Friday, May 13, 2011

The 1900 Philip Lehman House -- No. 7 West 54th Street

A frescoed ceiling can be glimpsed through the second story French doors -- photo by beyond my Ken
As the 20th Century approached, the mansions of the very wealthy spilled from 5th Avenue in midtown onto the side streets. When the massive St. Luke’s Hospital was demolished after the facility moved to Amsterdam Avenue in 1896, valuable real estate became available.

Among the fashionable, upper-class homes that were erected along the north side of West 54th Street was No. 7 in the popular Beaux Arts style, directly across the street from the substantial brownstone mansion of John D. Rockefeller, Sr. at No. 4.

The residence was commissioned by financier Philip Lehman whose father, Emanuel, had co-founded Lehman Brothers in the 1850s. By the time Philip hired architect John H. Duncan to design his new home Lehman Brothers was one of the world’s most important banking firms.

As the street developed, the residences of other high-level bankers rose alongside the Lehman house including James Goodwin of J. P. Morgan and John D. Rockefeller, Jr.

Duncan produced a rusticated, 4-story limestone structure with a tall, nearly-vertical slate covered mansard roof, completed in 1900. Two deep copper-framed oculi, or round windows, pierced the mansard above the carved fourth-floor window surrounds. A bowed stone balcony connected the tall French doors of the second floor, and elaborate carved festoons and cartouches filled the spaces between the second and third stories.

On August 17, 1901 The American Architect published its photograph of the new residence
Carrie Lehman died in the house on November 10, 1937 at the age of 72. After Philip’s death a decade later, his son Robert took up residency. Robert had the mansion redecorated in the 1960s and focused much of his attention and passion on enlarging the family’s art collection which already included works by painters such as Rembrandt, Goya, Durer, Renoir, Ingres and El Greco.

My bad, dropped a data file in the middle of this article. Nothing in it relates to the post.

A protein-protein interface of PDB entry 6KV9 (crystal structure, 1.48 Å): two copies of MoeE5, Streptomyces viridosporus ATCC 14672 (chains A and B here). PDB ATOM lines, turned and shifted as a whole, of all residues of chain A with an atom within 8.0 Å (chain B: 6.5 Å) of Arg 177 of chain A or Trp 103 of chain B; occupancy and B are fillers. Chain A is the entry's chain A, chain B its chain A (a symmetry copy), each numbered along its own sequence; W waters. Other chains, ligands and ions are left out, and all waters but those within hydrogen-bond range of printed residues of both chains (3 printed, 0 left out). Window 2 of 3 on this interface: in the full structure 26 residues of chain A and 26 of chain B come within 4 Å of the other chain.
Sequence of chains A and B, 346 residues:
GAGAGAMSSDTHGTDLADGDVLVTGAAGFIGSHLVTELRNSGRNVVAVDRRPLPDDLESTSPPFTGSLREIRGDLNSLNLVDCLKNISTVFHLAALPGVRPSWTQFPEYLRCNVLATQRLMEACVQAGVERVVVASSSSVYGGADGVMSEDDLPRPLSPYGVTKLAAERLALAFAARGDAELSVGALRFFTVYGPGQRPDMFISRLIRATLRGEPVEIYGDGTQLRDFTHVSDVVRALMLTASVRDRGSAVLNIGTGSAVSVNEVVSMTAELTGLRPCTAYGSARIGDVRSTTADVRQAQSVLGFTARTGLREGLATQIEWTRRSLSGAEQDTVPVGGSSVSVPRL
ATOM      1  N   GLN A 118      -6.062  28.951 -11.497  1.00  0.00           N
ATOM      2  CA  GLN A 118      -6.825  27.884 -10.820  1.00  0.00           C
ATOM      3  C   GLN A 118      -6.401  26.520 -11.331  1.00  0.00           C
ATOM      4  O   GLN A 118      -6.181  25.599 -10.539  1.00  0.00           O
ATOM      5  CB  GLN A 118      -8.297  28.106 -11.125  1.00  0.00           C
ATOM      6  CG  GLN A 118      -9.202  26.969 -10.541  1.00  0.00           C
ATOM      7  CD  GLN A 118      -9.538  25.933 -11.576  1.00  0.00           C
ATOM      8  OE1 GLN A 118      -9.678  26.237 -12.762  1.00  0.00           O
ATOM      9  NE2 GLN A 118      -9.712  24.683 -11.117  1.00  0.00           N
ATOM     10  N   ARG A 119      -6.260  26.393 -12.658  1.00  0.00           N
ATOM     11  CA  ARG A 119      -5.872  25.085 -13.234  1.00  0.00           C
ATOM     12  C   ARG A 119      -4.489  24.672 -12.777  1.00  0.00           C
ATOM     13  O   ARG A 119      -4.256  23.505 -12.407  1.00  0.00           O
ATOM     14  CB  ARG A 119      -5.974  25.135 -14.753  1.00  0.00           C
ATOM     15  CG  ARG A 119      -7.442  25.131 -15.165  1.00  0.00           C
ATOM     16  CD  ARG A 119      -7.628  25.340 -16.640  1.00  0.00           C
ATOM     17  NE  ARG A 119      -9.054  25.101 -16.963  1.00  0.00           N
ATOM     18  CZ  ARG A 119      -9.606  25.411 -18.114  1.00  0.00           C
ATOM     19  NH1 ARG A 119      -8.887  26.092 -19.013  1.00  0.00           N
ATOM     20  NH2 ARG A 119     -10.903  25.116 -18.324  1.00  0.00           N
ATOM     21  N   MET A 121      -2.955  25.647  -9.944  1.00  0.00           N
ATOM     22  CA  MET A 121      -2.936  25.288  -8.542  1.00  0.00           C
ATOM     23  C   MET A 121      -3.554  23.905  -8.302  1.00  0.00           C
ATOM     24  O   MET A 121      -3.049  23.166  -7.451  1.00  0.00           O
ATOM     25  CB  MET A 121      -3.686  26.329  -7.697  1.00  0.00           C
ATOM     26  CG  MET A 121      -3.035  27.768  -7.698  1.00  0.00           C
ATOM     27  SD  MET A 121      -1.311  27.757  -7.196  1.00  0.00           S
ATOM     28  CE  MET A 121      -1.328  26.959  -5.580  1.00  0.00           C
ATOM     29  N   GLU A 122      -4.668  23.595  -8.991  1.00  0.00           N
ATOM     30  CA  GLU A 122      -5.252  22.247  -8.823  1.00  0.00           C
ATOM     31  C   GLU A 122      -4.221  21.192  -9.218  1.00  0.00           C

Lehman’s keen eye and adept negotiating skills resulted in a treasury of over 3,000 works of art; one of the most extensive and exceptional collections in the United States. The home became his private gallery and his wish was that it be dismantled and reconstructed as a wing of the Metropolitan Museum of Art in which to house his collection. In 1962 the house was opened to the public for one week to view what The New York Times called “one of the last great privately held art collections in the world.” The $25 entrance fee was donated to the Institute of Fine Arts, a graduate school of New York University.

When Robert Lehman died in 1969 his will bequeathed the artwork to the Metropolitan Museum with the caveat that it must always remain together.

Rather than move the entire mansion, the Metropolitan Museum dismantled several of its room which were installed as part of the Robert Lehman Wing which opened in 1975.

The Lehman House was purchased by the 7 West 54th Street Realty Corp. in 1974 and went through a series of owners until 2006 when it was purchased by Zimmer Lucas Partners for renovation into offices and entertaining spaces. The hedge fund firm commissioned architect Belmont Freeman Architects to restore the house as much as possible to its appearance during Robert Lehman’s ownership. The architects not only restored the limestone fa├žade, but brokered a deal between the Metropolitan Museum and the new owners to return architectural artifacts which the museum was holding in storage. In addition, the Met allowed the firm to take casts of other architectural details for replication purposes.

The Lehman House in 2011
A modern glass penthouse addition, invisible from the street, was constructed and high-tech systems were installed throughout the property.

Today the Lehman House is one in a row of five surviving turn-of-the-century residences on West 54th Street; a rare and remarkable glimpse back to a time when millionaires and their families lived on 5th Avenue’s side streets.

non-credited photographs taken by the author

1 comment:

  1. Although I was familiar with the Lehman Wing at the Met Muse, the story of its creation, and the continuing controversy in terms of exhibition, I don't think I had seen where it was housed previously. What a treat.